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Genre Theory
Genre Theory
Genre Theory
Genre Theory
Genre Theory
Genre Theory
Genre Theory
Genre Theory
Genre Theory
Genre Theory
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Genre Theory

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  • 1. “Genres are created through a process of repetition andrecognition leading to anticipation and expectation.”Graham Burton (2000)GENRE THEORY
  • 2. Genre & Expectation• As genres become establishedaudiences begin to havecertain expectations• Every genre containsgeneric conventions thataudiences would expect andgain gratification from• ‘Sin City’, ‘Fish Tank’ &‘District 9’ rely upon differingconventions relating to theirspecific genre
  • 3. Why do We Like Genre?Genre texts are successful because AUDIENCES like their…- Familiarity (like a warm blanket!)- They give us an informed choicePRODUCERS of media texts likethem as they..- Give them a blueprint or toolbox to use and experiment with- They have a proven popularity - so they can (almost always)guarantee some success- They can target their audience more easily - marketing campaignsetc…
  • 4. How Genres ChangeAll genre texts combine…• “The familiar and theunexpected” (G.Burton 2000)• The “same but different”(Nick Lacey 1999)
  • 5. How Genres Change• Repetition of the conventions could lead toboredom. To keep us interested producersoffer us what we know with a twistThis can be …- Hybridity- New Techniques- Modern Social Issues- Different characters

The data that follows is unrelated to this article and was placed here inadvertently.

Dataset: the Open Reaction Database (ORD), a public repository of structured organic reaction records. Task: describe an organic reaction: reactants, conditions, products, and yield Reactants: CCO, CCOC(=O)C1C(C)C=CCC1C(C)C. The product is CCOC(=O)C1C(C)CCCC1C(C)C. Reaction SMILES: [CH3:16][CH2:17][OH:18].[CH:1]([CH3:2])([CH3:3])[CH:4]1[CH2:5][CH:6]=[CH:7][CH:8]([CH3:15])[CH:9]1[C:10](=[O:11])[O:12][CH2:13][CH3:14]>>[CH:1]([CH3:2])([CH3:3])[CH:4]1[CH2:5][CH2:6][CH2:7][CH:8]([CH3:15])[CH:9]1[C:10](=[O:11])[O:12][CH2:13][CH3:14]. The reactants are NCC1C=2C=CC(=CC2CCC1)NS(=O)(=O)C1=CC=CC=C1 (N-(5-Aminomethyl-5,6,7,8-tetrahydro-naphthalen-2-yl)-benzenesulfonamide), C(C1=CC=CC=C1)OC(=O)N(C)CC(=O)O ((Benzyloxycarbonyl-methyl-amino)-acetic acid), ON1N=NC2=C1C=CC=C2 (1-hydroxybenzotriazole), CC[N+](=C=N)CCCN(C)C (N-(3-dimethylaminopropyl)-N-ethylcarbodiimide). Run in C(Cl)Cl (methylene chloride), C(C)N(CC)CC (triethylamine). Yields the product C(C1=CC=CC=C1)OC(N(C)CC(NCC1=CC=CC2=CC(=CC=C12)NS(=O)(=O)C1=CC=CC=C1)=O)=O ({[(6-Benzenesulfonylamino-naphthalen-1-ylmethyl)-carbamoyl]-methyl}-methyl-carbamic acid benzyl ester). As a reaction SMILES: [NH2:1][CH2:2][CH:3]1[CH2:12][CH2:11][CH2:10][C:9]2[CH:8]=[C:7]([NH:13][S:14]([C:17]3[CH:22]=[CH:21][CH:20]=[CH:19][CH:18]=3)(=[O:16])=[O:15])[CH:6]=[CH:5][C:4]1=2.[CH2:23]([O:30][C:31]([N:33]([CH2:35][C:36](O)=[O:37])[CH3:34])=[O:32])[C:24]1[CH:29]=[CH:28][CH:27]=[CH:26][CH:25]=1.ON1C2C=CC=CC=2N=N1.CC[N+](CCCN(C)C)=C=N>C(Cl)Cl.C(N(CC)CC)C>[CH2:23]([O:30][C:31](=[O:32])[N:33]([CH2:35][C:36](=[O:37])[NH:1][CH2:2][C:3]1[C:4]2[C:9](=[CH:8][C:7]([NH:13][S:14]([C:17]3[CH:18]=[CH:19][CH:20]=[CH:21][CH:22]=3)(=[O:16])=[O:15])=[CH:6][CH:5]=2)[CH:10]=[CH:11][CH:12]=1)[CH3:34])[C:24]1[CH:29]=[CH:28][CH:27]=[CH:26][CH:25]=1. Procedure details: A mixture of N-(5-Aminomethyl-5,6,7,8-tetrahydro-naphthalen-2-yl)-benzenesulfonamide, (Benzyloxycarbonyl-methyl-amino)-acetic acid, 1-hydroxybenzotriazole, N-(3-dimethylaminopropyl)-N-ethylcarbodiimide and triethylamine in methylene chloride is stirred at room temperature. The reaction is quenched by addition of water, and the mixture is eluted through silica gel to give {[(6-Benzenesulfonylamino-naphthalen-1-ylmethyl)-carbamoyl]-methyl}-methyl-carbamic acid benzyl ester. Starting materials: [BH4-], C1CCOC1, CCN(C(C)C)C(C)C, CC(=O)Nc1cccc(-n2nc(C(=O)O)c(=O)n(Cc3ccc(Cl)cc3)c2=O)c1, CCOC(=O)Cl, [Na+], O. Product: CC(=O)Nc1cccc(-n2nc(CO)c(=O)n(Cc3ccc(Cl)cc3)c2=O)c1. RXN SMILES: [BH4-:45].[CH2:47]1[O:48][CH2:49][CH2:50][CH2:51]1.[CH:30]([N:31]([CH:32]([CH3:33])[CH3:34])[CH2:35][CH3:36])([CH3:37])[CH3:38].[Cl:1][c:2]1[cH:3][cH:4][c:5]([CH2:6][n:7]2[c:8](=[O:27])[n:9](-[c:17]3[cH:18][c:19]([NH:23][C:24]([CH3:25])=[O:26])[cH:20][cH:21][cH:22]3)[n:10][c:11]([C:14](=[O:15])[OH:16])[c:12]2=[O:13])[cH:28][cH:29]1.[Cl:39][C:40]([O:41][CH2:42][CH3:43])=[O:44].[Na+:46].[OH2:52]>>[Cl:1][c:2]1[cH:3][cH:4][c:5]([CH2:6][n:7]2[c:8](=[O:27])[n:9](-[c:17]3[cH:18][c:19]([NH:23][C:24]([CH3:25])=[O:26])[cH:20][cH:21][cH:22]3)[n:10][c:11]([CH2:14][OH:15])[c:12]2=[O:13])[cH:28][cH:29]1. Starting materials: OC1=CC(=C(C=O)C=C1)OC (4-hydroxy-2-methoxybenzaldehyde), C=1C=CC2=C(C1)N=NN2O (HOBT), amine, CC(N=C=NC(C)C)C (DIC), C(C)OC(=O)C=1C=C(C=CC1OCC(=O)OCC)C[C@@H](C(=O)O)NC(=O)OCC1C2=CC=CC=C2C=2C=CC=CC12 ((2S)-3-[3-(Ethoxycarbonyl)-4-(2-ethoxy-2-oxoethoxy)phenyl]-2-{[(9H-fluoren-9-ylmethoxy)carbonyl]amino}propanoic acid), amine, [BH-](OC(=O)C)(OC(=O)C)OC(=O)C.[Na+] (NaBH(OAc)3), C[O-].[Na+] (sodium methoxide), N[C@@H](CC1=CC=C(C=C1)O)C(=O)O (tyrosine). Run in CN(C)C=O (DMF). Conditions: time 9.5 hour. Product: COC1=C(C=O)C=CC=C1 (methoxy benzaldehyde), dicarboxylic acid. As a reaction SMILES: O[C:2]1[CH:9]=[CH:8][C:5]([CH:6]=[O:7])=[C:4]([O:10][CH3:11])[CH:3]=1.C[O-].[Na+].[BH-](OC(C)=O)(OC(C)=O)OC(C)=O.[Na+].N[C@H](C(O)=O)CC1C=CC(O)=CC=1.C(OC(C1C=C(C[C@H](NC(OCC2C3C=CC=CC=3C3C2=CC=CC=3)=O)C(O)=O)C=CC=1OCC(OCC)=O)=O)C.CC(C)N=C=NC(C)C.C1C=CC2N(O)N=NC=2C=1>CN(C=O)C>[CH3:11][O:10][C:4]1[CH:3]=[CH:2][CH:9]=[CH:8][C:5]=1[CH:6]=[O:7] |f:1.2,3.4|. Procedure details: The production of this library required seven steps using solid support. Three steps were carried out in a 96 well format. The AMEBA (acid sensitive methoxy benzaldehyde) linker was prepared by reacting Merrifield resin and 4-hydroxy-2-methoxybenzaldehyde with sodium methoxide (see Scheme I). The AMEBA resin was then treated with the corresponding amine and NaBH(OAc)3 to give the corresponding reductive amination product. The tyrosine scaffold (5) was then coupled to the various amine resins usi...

• 6. GENRE• Hybridity/Hybrid: The fusion or combination ofdifferent genre styles• Repetition and Difference: Most media textshave a pattern of repetition and difference. Theyhave identifiable similarities, but also containnew elements or similar elements used in newways.
  • 7. Steve Neale‘Genres are instances of repetition anddifference’. He adds that difference isabsolutely essential to the economy of genre’ :mere repetition would not attract an audience.
  • 8. What do genres mean for audiences?Audiences...- can select texts based on their genre.-have expectations about a text based on its genre, allowing them todraw pleasures from its conventions, such as repeated narratives.However, pleasure can also be drawn from differences- identify with repeated elements in generic texts and may shapetheir own identity in response.
  • 9. What do genres mean for producers?Producers…- market texts according to genre because an audience of fans ofthat genre has already been established.- standardise production practices according to genre conventions.- subscribe to established conventions but also allow creativity withina given format to keep the genre fresh/modern.
  • 10. GENRE CONCLUSIONS• Genres have a certain amount of predictability and repeatedelements, which make them distinctive and which help todefine them.• All genres have a portfolio of key elements (conventions)from which they are composed.• Not all examples of a genre will have all the elements all thetime.• It is these elements which make up the formula or arepetition of elements of a given genre.• Genres can be combined to create new forms or Hybrids

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